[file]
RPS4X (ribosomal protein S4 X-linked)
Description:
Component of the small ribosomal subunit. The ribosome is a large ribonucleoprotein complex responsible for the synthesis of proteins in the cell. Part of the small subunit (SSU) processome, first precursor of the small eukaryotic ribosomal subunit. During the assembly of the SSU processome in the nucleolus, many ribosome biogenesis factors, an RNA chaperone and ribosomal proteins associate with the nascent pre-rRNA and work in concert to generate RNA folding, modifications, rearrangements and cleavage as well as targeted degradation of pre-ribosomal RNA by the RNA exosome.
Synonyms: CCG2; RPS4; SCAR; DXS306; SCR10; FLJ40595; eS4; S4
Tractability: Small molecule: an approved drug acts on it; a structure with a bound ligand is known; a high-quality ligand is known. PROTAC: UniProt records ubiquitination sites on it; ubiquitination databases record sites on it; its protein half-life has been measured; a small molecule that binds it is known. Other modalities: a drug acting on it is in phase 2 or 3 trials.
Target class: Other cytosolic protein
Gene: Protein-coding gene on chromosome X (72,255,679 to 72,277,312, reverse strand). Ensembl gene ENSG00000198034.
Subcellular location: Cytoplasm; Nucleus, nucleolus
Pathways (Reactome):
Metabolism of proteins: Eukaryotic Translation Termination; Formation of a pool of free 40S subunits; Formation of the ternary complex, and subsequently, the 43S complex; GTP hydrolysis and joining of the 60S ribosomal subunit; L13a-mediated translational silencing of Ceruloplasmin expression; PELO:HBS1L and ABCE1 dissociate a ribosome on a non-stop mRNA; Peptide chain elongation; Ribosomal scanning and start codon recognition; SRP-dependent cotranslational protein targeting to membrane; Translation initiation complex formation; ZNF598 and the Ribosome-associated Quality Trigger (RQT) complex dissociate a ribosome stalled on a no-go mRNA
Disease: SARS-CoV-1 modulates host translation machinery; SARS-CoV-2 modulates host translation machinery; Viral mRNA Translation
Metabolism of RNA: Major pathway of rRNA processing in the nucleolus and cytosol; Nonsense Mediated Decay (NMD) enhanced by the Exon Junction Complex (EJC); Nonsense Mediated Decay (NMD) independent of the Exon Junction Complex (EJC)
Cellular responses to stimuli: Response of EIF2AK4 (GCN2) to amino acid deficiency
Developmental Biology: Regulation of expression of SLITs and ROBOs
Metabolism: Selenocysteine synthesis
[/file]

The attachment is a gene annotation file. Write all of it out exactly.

RPS4X (ribosomal protein S4 X-linked)
Description:
Component of the small ribosomal subunit. The ribosome is a large ribonucleoprotein complex responsible for the synthesis of proteins in the cell. Part of the small subunit (SSU) processome, first precursor of the small eukaryotic ribosomal subunit. During the assembly of the SSU processome in the nucleolus, many ribosome biogenesis factors, an RNA chaperone and ribosomal proteins associate with the nascent pre-rRNA and work in concert to generate RNA folding, modifications, rearrangements and cleavage as well as targeted degradation of pre-ribosomal RNA by the RNA exosome.
Synonyms: CCG2; RPS4; SCAR; DXS306; SCR10; FLJ40595; eS4; S4
Tractability: Small molecule: an approved drug acts on it; a structure with a bound ligand is known; a high-quality ligand is known. PROTAC: UniProt records ubiquitination sites on it; ubiquitination databases record sites on it; its protein half-life has been measured; a small molecule that binds it is known. Other modalities: a drug acting on it is in phase 2 or 3 trials.
Target class: Other cytosolic protein
Gene: Protein-coding gene on chromosome X (72,255,679 to 72,277,312, reverse strand). Ensembl gene ENSG00000198034.
Subcellular location: Cytoplasm; Nucleus, nucleolus
Pathways (Reactome):
Metabolism of proteins: Eukaryotic Translation Termination; Formation of a pool of free 40S subunits; Formation of the ternary complex, and subsequently, the 43S complex; GTP hydrolysis and joining of the 60S ribosomal subunit; L13a-mediated translational silencing of Ceruloplasmin expression; PELO:HBS1L and ABCE1 dissociate a ribosome on a non-stop mRNA; Peptide chain elongation; Ribosomal scanning and start codon recognition; SRP-dependent cotranslational protein targeting to membrane; Translation initiation complex formation; ZNF598 and the Ribosome-associated Quality Trigger (RQT) complex dissociate a ribosome stalled on a no-go mRNA
Disease: SARS-CoV-1 modulates host translation machinery; SARS-CoV-2 modulates host translation machinery; Viral mRNA Translation
Metabolism of RNA: Major pathway of rRNA processing in the nucleolus and cytosol; Nonsense Mediated Decay (NMD) enhanced by the Exon Junction Complex (EJC); Nonsense Mediated Decay (NMD) independent of the Exon Junction Complex (EJC)
Cellular responses to stimuli: Response of EIF2AK4 (GCN2) to amino acid deficiency
Developmental Biology: Regulation of expression of SLITs and ROBOs
Metabolism: Selenocysteine synthesis